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This eye-opening but muddled volume tells companies to "remain true to self" or, at least, to appear genuine, arguing that "in a world increasingly filled with deliberately and sensationally staged experiences... consumers choose to buy or not buy based on how real they perceive an offering to be." Everything that forms a company's identity-from its name and practices to its product details-affects consumers' perceptions of its authenticity. Juggling philosophical concepts, in-depth case studies and ad slogans, Gilmore and Pine (The Experience Economy) run into trouble with a chapter called "Fake, Fake, It's All Fake," which eviscerates the entire idea of authenticity: "Despite claims of 'real' and 'authentic' in product packaging, nothing from businesses is really authentic. Everything is artificial, manmade, fake." The argument is unexpected and perhaps brilliant-yet rather confusing, since most of Authenticityargues that businesses should strive to not only appear authentic but to be so. The book's bullet points, charts and matrices add to the tangle, as the authors' early advice ("your business offerings must get real") becomes a demand for furrowed-brow soul-searching. Still, the prose is snappy and conversational, and the book is densely packed with insights and provocations, and may inspire some executives to consider how consumers see their company. (Nov.)Copyright 2007 Reed Business Information
In a way, this is a sequel to the authors' 1999 best seller, The Experience Economy: Work Is Theatre & Every Business a Stage, also building on the premise that people aren't satisfied with commodities anymore-they want an experience (i.e., the entertainment and memories that surround the act of using a product or service). The twist here is the difference between the real and fake experience, and the book provides many examples of what that means and why it matters. This theme is part of a broader movement expressed through books such as Robert Scoble and Shel Israel's Naked Conversations: How Blogs Are Changing the Way Businesses Talk with Customers.Like Authenticity, these books don't focus on the products or services themselves but on how they are made, discussed, and experienced; the movement is away from products and toward the consumer's imagination and needs. Libraries with the luxury to collect observations about the latest trends should examine such books more closely. Authenticityis a branding book of sorts but from a completely different angle than other books on the topic. It is ideal for business school libraries, especially those with an emphasis on marketing and product development.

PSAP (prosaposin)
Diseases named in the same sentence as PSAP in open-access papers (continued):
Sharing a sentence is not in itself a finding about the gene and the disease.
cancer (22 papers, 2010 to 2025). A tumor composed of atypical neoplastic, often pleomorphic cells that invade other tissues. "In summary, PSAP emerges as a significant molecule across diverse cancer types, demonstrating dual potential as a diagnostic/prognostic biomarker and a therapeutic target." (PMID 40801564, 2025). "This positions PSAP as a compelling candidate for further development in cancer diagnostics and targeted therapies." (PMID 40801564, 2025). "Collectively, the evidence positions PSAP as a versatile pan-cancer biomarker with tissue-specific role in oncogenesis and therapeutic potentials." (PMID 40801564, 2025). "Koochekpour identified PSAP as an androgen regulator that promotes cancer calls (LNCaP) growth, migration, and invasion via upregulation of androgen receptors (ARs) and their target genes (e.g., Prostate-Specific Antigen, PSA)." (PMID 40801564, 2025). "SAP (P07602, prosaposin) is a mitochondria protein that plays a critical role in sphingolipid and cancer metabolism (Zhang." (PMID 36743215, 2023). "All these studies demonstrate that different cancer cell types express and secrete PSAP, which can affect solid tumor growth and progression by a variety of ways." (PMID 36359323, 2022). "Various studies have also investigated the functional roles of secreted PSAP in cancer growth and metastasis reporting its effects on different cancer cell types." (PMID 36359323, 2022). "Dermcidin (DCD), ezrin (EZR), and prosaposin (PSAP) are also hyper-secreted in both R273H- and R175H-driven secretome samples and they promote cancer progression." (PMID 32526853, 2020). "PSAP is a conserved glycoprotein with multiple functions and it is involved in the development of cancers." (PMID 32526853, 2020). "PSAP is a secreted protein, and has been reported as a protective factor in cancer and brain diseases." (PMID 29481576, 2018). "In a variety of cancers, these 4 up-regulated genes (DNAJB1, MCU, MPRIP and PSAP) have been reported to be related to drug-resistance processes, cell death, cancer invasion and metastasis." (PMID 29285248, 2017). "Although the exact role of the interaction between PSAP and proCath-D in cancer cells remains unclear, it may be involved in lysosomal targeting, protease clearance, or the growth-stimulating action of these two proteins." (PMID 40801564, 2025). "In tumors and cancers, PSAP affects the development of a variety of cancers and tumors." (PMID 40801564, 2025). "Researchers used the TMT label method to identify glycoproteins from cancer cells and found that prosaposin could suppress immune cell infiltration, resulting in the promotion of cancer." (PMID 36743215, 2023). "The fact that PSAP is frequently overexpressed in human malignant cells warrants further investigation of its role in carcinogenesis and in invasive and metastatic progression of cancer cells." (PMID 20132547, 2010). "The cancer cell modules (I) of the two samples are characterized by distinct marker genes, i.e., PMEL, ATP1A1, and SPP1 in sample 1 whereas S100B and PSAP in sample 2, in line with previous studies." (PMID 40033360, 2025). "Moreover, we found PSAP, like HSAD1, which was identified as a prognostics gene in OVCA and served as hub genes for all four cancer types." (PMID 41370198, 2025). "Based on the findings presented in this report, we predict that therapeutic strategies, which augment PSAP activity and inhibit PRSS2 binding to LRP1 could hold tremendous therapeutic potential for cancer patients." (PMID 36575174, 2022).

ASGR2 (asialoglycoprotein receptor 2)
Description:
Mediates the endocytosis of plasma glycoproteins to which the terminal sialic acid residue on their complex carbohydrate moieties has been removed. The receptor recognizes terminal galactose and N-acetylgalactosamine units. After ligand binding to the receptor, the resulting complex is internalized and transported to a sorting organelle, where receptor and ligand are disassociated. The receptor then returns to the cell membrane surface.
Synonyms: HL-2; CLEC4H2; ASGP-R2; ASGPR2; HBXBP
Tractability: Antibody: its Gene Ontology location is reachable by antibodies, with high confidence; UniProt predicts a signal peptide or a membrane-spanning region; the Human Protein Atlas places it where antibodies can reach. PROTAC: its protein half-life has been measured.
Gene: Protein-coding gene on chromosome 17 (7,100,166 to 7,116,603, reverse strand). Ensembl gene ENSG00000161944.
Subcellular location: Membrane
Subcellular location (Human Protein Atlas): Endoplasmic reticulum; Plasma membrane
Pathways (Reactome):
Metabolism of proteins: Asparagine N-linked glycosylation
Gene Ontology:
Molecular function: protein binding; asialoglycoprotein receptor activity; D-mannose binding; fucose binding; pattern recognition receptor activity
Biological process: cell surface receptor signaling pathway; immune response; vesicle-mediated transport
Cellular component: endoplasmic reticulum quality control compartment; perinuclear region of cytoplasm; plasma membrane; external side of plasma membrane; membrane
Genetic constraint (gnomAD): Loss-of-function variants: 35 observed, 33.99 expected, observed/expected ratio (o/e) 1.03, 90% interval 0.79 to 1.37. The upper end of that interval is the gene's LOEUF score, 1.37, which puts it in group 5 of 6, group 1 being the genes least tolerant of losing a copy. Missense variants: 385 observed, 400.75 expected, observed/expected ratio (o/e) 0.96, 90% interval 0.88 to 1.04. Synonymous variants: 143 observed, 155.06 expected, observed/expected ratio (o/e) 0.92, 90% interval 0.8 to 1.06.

Posted December 31, 2007
What do consumers want? According to James Gilmore and B. Joseph Pine II, we want products that are genuine: that are what they appear to be and do what they say they will. Such products are increasingly rare in the modern consumer economy. If that was the gist of Authenticity, I would agree, but Gilmore and Pine also seem to say that what consumers want are products that we perceive to be authentic, not products that actually are authentic. Perhaps we consumers have simply learned to see through advertising and marketing gimmicks, to no longer believe the lies about a product's benefits that we would have swallowed in the past. That's good, no? To sort things out, the authors posit a two-part 'Polonius test:' 1' is a business is true to itself and 2' is it true to what it says it is. Using this test, businesses can sort themselves on the continuum from Real/Real to Fake/Fake, and proceed accordingly. But shouldn't we consumers be demanding Real/Real, rather than asking that businesses pull a better quality of wool over our eyes? For a concrete example of the authors' Polonius test at work in today's marketing world, read this book alongside Raymond A. Nadeau's Living Brands 'McGraw- Hill, 2007'. Nadeau, a marketing expert, advocates for, and gives many real-world examples of, Real/Real marketing. Nadeau argues that a new paradigm of collaborative branding is arising, under which consumers will increasingly insist on Real/Real products, creating them ourselves if businesses don't step up. To a large extent, Nadeau offers a solution to the problem Gilmore and Pine outline in Authenticity.Was this review helpful? Yes NoThank you for your feedback. Report this reviewThank you, this review has been flagged.
Posted October 16, 2007
¿When we say a thing or an event is real,¿ wrote Pulitzer-winning novelist Carol Shields, ¿we honor it. But when a thing is made up ¿ regardless of how true and just it seems ¿ we turn up our noses.¿ In an increasingly manufactured world, though, how can you give customers the genuine article? That¿s the question James H. Gilmore and B. Joseph Pine II answer in this comprehensive, polished and entertaining analysis of authenticity. Wandering through such diverse fields as existential philosophy, architectural criticism and even relativistic physics, the authors carefully gather the ingredients of authenticity. The diverse brew they concoct, though in places turbid, is eminently drinkable. We recommend this clever and provocative exploration of authenticity that will continue to ferment in your mind and affect your strategy long after its crisp finish.Was this review helpful? Yes NoThank you for your feedback. Report this reviewThank you, this review has been flagged.